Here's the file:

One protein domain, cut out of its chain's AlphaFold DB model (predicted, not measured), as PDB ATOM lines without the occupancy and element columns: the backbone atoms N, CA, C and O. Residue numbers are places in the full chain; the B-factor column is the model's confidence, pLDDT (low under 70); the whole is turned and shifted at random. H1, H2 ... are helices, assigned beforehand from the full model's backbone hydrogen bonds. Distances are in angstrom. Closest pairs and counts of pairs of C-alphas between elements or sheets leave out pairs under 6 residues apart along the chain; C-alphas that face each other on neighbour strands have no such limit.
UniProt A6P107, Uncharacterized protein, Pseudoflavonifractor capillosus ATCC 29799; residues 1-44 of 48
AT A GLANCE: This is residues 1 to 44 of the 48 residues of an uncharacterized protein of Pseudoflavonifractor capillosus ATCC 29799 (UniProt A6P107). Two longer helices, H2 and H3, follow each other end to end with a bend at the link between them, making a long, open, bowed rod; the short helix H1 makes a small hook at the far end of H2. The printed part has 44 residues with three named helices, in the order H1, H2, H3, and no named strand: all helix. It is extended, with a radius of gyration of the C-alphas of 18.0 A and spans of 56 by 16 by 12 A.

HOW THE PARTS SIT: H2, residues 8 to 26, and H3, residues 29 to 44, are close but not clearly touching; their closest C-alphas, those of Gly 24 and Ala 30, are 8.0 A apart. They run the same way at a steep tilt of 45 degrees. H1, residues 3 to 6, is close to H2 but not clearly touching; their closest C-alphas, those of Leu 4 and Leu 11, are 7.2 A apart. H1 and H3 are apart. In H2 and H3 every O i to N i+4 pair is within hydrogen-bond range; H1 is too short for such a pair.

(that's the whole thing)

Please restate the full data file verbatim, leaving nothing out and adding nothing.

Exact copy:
One protein domain, cut out of its chain's AlphaFold DB model (predicted, not measured), as PDB ATOM lines without the occupancy and element columns: the backbone atoms N, CA, C and O. Residue numbers are places in the full chain; the B-factor column is the model's confidence, pLDDT (low under 70); the whole is turned and shifted at random. H1, H2 ... are helices, assigned beforehand from the full model's backbone hydrogen bonds. Distances are in angstrom. Closest pairs and counts of pairs of C-alphas between elements or sheets leave out pairs under 6 residues apart along the chain; C-alphas that face each other on neighbour strands have no such limit.
UniProt A6P107, Uncharacterized protein, Pseudoflavonifractor capillosus ATCC 29799; residues 1-44 of 48
AT A GLANCE: This is residues 1 to 44 of the 48 residues of an uncharacterized protein of Pseudoflavonifractor capillosus ATCC 29799 (UniProt A6P107). Two longer helices, H2 and H3, follow each other end to end with a bend at the link between them, making a long, open, bowed rod; the short helix H1 makes a small hook at the far end of H2. The printed part has 44 residues with three named helices, in the order H1, H2, H3, and no named strand: all helix. It is extended, with a radius of gyration of the C-alphas of 18.0 A and spans of 56 by 16 by 12 A.

HOW THE PARTS SIT: H2, residues 8 to 26, and H3, residues 29 to 44, are close but not clearly touching; their closest C-alphas, those of Gly 24 and Ala 30, are 8.0 A apart. They run the same way at a steep tilt of 45 degrees. H1, residues 3 to 6, is close to H2 but not clearly touching; their closest C-alphas, those of Leu 4 and Leu 11, are 7.2 A apart. H1 and H3 are apart. In H2 and H3 every O i to N i+4 pair is within hydrogen-bond range; H1 is too short for such a pair.